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Drug Addiction: A lost world on its own

botchway May 22, 2019


By Emmanuella Ekua Yawson

(Level 300 student, Ghana Institute of Journalism)

In this century of ours, people easily get addicted to one thing or the other. Addiction comes in many forms, including drugs, sex, gambling, stealing, food, pornography, computer/internet, working, spiritual obsession, shopping, fashion, and television among others.

Addiction is a bio-psychosocial disorder which is a combination of one’s genetics, neurobiology, and how that interact with psychological and social factors, according to the lead Public Health Advisor at the Substance Abuse and Mental Health Services Administration, Maureen Boyle. However, for the purposes of what this article seeks to put across, it will focus on drug addiction and its dire consequences.

According to the Mayo Clinic, drug addiction, also called substance use disorder, is a disease that affects a person’s brain and behaviour, and leads to an inability to control the use of a legal or illegal drug or medication. Substances such as alcohol, marijuana, and nicotine also are considered drugs. When you’re addicted, you may continue using the drug, despite the harm it causes.

In Ghana, there are several drugs that people tend to get addicted to, and these are marijuana, cocaine, tramadol, crystal meth, heroin, etc. Addiction at the initial stages might never be anticipated to pose any future challenges, but little do many know they would be tied to it as slaves.

To understand addicts and the lost world they find themselves in, a young (name withheld) in his last 30s was interviewed to give an account of how his drug addiction journey started.

Jimmy, as I may call the interviewee, said his addiction begun at a stage where he could not differentiate between what is good or bad, or right or wrong.

At age nine, he had already developed the habit of smoking of marijuana that has other names like Indian hemp, cannabis, wee, pot, ganja and abonsam tawa (devil’s or illegal tobacco).  Jim, to my surprise, he said his father, who also was an addict, taught him how to use and smoke marijuana.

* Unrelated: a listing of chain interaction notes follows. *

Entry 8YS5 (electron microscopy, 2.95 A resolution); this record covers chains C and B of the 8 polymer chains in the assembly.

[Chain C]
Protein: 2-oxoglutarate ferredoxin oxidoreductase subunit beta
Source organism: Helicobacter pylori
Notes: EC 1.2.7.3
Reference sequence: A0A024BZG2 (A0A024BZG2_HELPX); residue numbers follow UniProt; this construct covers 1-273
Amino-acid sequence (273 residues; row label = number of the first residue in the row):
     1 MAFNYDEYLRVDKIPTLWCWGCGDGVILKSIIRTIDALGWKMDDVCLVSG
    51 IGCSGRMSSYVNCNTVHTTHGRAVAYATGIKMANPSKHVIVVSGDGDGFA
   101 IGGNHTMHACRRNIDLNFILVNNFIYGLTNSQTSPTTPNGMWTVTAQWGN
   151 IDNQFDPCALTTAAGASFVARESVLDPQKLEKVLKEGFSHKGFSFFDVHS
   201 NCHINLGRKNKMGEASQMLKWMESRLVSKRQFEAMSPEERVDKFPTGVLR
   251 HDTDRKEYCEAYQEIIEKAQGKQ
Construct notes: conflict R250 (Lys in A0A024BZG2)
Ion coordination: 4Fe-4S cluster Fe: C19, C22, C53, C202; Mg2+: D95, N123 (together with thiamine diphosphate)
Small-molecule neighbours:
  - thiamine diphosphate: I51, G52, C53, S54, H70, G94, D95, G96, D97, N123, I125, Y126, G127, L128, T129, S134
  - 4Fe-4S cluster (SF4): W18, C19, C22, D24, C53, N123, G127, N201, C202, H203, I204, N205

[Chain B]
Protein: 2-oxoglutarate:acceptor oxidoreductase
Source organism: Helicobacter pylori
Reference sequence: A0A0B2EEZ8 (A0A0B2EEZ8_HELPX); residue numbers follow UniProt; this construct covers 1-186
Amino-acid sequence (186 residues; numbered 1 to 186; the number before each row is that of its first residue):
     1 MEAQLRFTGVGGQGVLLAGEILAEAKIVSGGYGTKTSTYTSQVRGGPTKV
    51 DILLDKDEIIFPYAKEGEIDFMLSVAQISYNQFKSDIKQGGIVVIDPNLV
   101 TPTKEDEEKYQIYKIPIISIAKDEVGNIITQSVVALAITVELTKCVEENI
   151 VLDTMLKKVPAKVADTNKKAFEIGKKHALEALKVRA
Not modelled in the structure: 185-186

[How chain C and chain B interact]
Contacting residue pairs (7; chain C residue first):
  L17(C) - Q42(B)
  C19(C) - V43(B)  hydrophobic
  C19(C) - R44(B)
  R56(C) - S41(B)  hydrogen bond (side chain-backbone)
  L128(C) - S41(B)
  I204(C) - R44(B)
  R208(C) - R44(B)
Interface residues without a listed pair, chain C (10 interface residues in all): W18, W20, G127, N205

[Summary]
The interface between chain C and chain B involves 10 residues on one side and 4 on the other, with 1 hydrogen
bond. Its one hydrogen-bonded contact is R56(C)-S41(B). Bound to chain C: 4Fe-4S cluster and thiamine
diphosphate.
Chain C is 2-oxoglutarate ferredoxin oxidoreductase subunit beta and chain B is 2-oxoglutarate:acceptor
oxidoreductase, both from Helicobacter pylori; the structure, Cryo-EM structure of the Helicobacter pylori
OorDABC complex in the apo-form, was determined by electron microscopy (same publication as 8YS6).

Per Jim’s story, his addiction is a heritage from father to son, since the dad smoked marijuana and traded in it as well to other users.

He said his dad usually, after smoking, hand him a piece and always urged him to use it, adding that whenever concerned neighbours questioned his father on the danger he was exposing the him (son) to, he became angry and never heeded their advice.

Although wee has been part of his life since childhood, Jim believes that it has not helped him in his adulthood. In fact, he blamed his unstable relationship on ganja usage, as every lady who comes contact with him walks away without ever returning. This includes his wife and two children who left him for good because of how he conducted himself under the influence of wee.

Although he is a qualified accountant, his employers had to lay him off from the company, because the addiction was having negative effects on his performance, and that he has always been named and shamed by friends and family members. Currently, he has lost respect among his peers and family, most of them do not even want to associate with him again.

When asked whether he is ready to seek any help or assistance, or willing to quit smoking, he answered in the affirmative. He simply said: “I am so willing and ready.” Nevertheless, he admitted that he cannot do it his own, because he has tried it many times, but it has proven futile. Even though it was not by his choice to become an addict, he wished the youth and parents take a cue from his experience to resist the temptation of smoking wee. Jim sadly said addiction has caused his to lose his job, family and social status, therefore, he reiterated the need for the youth to stay away from lifestyles that would truncate their future.

In Ghana, for instance, most addicts do not know where to get the needed assistance. Although marijuana use is considered illegal in the country, opponents on other side of the coin are of the view that it is good, hence, must be legalised.

Statistics from the Narcotics Control Board ( NACOB) indicated that about 50,000 people abuse drugs, of which 35,000 were students from junior/senior high schools and the tertiary institutions, aged between 12 and 35 years, while the remaining 15,000 were adults, with 9,000 being males and 6,000 females.

To avoid this, you need to look at life from a broad perspective or picture, and set your priorities. The truth of the matter is that drug prevention, regulation, and usage start with education and awareness creation. The education and awareness creation on drug abuse can be targeted at different levels.

There should be school-based drug addiction youth and prevention programmes, where this menace could be addressed during the early stages in pre-school. At this stage, the children will benefit from learning how to build resistance to it.

Also community-based drug addiction prevention programmes would be a helpful tool. Most communities in Ghana can play a vital role in the fight against this menace, hence, they have to make a huge impact in the prevention of drug addiction, especially among the young.

Some countries have gone further to implement policies and therapist volunteering to ensure that the youth do not indulge in this behaviour, and I believe this country can do same.

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